Therefore, currently, Section 43A of the Information Technology Act, 2000 read with the Information Technology Rules (reasonable security practices and procedures and sensitive personal data or information) would amount to the applicable legal regime vis-a-vis privacy requirements for organizations.

The tipping point for a serious discussion on the need for a comprehensive privacy law came with the Supreme Court’s judgment in KS Puttaswamy (Retd.) and Anr v Union of India that recognized the right to privacy as a part of the right to life and personal liberty.

However, as previously mentioned, India is at the cusp of introducing a privacy law, the Personal Data Protection Bill, 2019. It is expected the Joint Parliamentary Committee will publish its findings on PDPB in the winter session of the Parliament (December 2020).

If passed in its current form, PDPB will likely increase the cost of operations for marketing agencies and organizations' marketing campaigns. The impact would be due to the requirement to obtain explicit consent from users before processing personal data and inform the user about the nature and categories of personal data collected, along with the purpose, including profiling, for which the data is processed.

Hence, it is prudent for organizations to initiate their readiness efforts to integrate privacy as the backbone of their processing activities. A few best practices are as follows.

  • Transparency and consent: Ensure you actively seek permission from your perspective and in-life customers, to contact them for marketing purposes only if their consent is in place. Therefore, a pre-ticked box that automatically opts a user in will not cut it anymore as opt-ins need to be a deliberate choice. Additionally, consider prompting users to add themselves to your mailing list by launching a pop-up on your website.
  • Purpose limitation: Focus on the data that you need, and refrain from asking for additional data elements. For instance, if a customer’s “favorite color” is required for the purpose of delivering the right product, then a business case can be made for the same, otherwise, as a best practice, collect only the data that you need for efficient marketing and customer service.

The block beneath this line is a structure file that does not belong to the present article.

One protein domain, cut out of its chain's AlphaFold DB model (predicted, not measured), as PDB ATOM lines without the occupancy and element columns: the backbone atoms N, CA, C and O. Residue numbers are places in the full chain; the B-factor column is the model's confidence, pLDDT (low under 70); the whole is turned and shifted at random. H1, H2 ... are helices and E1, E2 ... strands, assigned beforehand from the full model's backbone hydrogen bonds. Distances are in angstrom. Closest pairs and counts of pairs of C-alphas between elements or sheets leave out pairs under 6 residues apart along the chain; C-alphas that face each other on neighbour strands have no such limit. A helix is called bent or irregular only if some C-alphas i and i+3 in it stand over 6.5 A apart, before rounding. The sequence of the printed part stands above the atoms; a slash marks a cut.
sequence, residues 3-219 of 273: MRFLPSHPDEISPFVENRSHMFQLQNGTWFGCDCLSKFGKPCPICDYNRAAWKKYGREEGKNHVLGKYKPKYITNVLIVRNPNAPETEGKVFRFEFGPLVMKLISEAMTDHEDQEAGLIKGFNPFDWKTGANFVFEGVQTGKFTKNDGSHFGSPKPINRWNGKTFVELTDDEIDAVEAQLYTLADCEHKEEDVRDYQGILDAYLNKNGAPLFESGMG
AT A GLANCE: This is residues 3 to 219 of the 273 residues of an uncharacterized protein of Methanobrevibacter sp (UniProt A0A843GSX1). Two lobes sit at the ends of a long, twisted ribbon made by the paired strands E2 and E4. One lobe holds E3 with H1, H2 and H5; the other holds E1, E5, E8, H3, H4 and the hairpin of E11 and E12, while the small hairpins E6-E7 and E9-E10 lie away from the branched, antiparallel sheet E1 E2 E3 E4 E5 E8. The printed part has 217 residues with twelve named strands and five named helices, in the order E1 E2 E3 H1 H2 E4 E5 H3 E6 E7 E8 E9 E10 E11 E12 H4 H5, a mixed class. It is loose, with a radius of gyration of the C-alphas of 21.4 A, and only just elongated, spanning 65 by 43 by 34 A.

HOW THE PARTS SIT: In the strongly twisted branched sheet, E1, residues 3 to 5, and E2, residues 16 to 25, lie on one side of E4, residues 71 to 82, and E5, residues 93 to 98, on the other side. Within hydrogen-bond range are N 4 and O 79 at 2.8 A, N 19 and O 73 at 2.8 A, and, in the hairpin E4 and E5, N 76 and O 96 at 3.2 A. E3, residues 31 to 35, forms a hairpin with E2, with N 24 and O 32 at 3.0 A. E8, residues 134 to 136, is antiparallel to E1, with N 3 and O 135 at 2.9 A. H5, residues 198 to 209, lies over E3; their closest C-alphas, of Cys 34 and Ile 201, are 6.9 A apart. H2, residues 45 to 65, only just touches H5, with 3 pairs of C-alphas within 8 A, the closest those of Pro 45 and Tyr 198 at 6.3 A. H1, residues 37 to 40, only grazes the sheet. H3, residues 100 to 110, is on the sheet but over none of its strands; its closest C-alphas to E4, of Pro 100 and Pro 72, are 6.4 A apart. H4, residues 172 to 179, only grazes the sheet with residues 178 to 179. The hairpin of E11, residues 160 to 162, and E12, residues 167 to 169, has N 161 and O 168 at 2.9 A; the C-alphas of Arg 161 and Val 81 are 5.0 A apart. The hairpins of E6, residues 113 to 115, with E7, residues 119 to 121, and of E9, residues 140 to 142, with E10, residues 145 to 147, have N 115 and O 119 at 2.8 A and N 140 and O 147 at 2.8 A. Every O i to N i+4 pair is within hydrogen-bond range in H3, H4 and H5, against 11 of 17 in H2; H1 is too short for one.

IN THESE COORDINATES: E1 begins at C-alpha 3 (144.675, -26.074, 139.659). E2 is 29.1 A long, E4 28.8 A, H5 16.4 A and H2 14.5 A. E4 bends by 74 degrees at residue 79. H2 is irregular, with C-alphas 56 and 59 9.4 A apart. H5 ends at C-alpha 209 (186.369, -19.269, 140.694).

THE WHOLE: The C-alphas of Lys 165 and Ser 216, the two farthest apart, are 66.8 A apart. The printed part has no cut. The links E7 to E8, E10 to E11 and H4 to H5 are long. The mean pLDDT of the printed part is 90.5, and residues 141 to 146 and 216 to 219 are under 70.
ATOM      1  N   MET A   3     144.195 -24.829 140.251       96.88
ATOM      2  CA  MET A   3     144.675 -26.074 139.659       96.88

• Data quality: Consider centralizing the personal data collection into a customer relationship management system, and make sure your users can access their data to review its proposed usage and make any changes as necessary. Additionally, you could explore auditing your mailing list by removing anyone who has not provided opt-in consent.
  • Access: Ensure users have an overview of how their data is processed and what their rights are with respect to privacy. Consider creating mechanisms that will let users easily access their data and withdraw consent for its use. This can be enabled in the form of an unsubscribe link within your email marketing template.

Therefore, with reliance on data for efficient placement of ads on one hand and compliance-related obligations on the other, marketers and organizations must tread this thin line between value creation through data and privacy of the customers.

Photo by Rodion Kutsaev on Unsplash

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  • comment Aman Agrawal • Nov 19, 2020
    Customer insights are very much important for boosting your business engagements.
  • comment Rishi Wadhwa • Jun 2, 2021
    Hi Aman, absolutely correct. However, a balance also has to be created by protecting their personal data so that a trust is created and market is supplemented by enhanced user engagement (trust will propel more people to use a platform).